The service was professional and unobtrusive. Even the bus-girl was a notch or two above the norm. The original artwork on the walls was interesting, although the stuff on the left side was much better than the stuff on the right side (the side I was facing). The joint has a minimalist look, almost stark, but there is a warmth that is undeniable. Everyone seemed to be enjoying their food, and for good reason; this is a serious restaurant that deserves to be noticed. We will absolutely return, even if we have drinks down the block before dinner (can you tell? I am still irritated by the bartender).
6 Replies to “Ox Restaurant In…Jersey City? [closed]”
glad you enjoyed it. One of my favorites.
The hostess is OUTSTANDING. After a few visits and some interaction I just naturally assumed that she is one of the owners or has a real financial stake in the place, but I don’t think that’s the case.
She is also, if memory serves, a driving force behind the cocktail program which, aside from your dopey bartender, is pretty damned good. The “Jersey City” is a bourbon drink that I could just drink every day.
One of the bartenders there definitely has some personality issues. He has soured my feeling for the place, which is a shame. I don’t think it’s the same guy you’re talking about though, so maybe they have two crappy bartenders? That would be horrible.
I guess hostess is the word, but a good one does so much more than that word seems to indicate. Regardless, she is fantastic. By the way, I made the same assumption you did. Her attitude is exactly that of an owner who cares about every detail of the experience.
We will be going back, and I hope that they have dealt with their bartender issues. There are enough good ones out there that a restaurant of this caliber shouldn’t have to settle for mediocrity. Of course it is possible that they are the owners, in which case we are screwed.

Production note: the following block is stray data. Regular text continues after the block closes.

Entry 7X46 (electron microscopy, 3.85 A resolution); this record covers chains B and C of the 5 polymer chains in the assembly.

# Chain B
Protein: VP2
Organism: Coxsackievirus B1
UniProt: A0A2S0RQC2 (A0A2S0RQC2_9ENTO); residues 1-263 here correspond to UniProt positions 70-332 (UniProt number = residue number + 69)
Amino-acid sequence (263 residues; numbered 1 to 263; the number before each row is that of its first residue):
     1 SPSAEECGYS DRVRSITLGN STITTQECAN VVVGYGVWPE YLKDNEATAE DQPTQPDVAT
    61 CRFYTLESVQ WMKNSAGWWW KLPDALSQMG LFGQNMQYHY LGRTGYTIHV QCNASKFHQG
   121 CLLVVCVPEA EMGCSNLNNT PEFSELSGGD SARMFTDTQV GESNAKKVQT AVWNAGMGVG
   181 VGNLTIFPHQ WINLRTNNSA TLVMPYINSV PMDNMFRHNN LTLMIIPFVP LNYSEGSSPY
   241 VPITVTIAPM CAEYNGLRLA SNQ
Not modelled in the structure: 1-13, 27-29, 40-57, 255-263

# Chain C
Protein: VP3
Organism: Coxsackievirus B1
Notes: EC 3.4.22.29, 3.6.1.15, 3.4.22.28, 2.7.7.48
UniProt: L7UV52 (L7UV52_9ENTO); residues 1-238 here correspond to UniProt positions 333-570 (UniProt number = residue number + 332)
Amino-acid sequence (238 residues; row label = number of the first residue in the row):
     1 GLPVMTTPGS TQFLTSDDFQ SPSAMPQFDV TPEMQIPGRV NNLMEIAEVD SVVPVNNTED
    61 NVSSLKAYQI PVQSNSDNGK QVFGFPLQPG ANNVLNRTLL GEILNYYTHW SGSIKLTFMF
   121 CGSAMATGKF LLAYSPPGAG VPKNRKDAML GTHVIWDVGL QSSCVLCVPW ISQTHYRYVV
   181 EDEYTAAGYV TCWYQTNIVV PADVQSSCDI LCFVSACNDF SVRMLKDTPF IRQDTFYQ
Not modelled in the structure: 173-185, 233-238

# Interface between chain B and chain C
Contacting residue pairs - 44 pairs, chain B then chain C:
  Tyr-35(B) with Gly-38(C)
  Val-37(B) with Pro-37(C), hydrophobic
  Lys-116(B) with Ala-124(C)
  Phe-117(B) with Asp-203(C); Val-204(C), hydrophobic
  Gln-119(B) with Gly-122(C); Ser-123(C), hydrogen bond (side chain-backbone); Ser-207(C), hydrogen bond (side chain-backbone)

the owners are in the back making that awesome food.
As a fellow NJer, I feel for your embarrassment. I live in Stockton, right on the Delaware River and I still feel like I need to tell everyone I meet outside of the state that I don’t live on the turnpike.
I’ve got to admit though, I have a bit of a sentimental thing for Jersey City—both the old and ghetto JC and the new and only semi-ghetto one. It’s got a certain, err, “charm.”
But short shots? That is unacceptable in any city!!
Your new neighborhood has some very good restaurants! I’m jealous. My wife and I have spent some time in Stockton and Lambertville, and we always ate very well. Our favorite, Number 9, is great!
As for the charm? I used to go to East Oakland (California) for barbecue, so Jersey City is a breeze. And the food was excellent.
I had Sunday brunch here in the spring. It was truly a delicious experience. However, I’ve tried to go back two other times for dinner service and both times they had closed early. I gave up on this place after we were turned away twice by them deciding to close early. Not a good place for late night commuter dinner.